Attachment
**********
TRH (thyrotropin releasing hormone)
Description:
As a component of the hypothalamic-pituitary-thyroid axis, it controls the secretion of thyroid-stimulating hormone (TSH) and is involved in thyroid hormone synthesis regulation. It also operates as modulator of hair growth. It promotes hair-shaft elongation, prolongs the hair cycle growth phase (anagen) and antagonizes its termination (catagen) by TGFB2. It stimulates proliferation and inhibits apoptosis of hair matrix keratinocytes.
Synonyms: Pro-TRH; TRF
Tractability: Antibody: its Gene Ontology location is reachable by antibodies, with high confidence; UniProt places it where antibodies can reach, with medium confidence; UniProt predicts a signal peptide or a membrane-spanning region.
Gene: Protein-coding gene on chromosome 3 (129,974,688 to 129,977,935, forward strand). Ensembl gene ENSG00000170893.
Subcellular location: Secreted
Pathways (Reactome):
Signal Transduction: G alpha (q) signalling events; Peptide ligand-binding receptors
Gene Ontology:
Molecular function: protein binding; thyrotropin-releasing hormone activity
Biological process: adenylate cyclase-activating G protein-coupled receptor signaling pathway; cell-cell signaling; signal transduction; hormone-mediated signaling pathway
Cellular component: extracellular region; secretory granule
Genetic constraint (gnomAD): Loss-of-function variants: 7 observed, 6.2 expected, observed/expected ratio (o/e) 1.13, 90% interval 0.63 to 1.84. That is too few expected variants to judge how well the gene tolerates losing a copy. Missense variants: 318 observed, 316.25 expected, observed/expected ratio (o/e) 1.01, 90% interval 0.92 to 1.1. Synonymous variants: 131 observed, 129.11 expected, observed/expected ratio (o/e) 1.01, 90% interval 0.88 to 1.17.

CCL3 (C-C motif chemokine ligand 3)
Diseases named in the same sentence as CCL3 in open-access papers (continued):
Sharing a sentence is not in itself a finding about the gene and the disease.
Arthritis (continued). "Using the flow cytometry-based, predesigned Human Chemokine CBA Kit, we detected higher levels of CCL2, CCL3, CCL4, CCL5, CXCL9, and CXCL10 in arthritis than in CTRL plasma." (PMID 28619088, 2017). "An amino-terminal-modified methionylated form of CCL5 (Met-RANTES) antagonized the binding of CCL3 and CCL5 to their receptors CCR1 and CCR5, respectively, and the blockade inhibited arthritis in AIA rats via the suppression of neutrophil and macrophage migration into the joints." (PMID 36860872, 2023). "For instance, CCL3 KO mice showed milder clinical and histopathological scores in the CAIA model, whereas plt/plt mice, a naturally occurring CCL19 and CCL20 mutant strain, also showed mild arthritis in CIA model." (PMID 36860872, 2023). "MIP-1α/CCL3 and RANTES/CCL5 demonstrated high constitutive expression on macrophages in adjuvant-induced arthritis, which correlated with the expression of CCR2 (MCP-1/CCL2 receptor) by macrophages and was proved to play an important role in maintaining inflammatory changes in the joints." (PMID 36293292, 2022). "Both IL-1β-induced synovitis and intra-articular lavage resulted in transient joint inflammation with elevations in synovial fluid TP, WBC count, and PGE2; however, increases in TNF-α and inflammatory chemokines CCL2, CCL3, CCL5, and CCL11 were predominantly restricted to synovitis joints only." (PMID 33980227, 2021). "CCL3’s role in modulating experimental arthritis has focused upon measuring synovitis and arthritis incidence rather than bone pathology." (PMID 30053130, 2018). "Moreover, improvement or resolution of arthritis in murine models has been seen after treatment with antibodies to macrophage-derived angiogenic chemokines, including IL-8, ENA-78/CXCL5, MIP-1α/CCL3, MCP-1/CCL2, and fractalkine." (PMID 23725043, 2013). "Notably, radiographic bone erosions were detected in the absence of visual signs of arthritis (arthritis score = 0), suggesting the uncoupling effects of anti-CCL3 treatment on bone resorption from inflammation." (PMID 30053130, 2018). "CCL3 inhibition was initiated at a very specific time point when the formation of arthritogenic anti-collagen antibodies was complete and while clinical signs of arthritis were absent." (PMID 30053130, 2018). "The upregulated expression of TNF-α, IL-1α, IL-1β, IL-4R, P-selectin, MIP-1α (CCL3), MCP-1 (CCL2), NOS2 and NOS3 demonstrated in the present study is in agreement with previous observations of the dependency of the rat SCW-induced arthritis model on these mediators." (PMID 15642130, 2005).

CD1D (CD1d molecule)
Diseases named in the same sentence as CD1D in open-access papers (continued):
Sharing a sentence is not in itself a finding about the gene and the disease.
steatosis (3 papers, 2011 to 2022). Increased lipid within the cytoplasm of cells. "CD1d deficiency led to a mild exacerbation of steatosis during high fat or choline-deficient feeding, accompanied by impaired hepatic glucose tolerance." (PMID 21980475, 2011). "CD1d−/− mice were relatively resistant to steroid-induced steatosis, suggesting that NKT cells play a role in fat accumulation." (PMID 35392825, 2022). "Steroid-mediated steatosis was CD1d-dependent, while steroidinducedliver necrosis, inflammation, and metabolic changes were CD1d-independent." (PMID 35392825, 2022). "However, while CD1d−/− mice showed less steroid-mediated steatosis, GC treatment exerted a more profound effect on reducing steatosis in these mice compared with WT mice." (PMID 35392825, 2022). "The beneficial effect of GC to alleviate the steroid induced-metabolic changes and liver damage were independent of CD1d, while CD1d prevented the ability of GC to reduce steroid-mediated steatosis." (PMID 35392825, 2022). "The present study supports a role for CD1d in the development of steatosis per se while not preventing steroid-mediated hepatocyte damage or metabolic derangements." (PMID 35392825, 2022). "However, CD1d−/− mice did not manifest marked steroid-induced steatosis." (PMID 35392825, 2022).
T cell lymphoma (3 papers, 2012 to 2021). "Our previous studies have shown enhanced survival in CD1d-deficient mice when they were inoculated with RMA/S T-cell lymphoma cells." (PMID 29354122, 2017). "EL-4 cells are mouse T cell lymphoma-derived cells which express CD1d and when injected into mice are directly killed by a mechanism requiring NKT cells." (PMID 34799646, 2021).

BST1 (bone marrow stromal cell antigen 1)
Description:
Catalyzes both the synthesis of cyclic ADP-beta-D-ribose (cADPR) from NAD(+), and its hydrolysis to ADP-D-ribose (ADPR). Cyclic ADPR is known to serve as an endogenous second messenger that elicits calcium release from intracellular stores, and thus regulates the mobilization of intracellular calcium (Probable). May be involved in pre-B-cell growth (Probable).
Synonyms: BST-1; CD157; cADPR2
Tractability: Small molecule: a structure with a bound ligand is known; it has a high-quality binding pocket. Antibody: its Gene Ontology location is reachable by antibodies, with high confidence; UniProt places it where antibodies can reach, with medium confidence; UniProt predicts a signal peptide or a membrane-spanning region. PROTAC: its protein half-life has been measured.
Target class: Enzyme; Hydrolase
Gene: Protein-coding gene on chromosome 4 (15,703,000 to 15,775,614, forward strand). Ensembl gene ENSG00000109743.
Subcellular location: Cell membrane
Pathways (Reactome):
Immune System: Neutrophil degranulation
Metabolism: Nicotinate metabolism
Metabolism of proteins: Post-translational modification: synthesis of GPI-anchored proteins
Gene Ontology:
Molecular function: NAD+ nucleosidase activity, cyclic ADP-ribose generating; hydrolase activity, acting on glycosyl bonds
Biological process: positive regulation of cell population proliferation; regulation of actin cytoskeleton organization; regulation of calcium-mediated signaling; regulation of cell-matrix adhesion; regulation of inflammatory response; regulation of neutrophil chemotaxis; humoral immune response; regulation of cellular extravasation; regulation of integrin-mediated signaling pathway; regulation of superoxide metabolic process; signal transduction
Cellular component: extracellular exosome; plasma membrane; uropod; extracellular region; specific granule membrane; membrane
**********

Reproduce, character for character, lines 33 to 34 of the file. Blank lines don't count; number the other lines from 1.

Immune System: Neutrophil degranulation
Metabolism: Nicotinate metabolism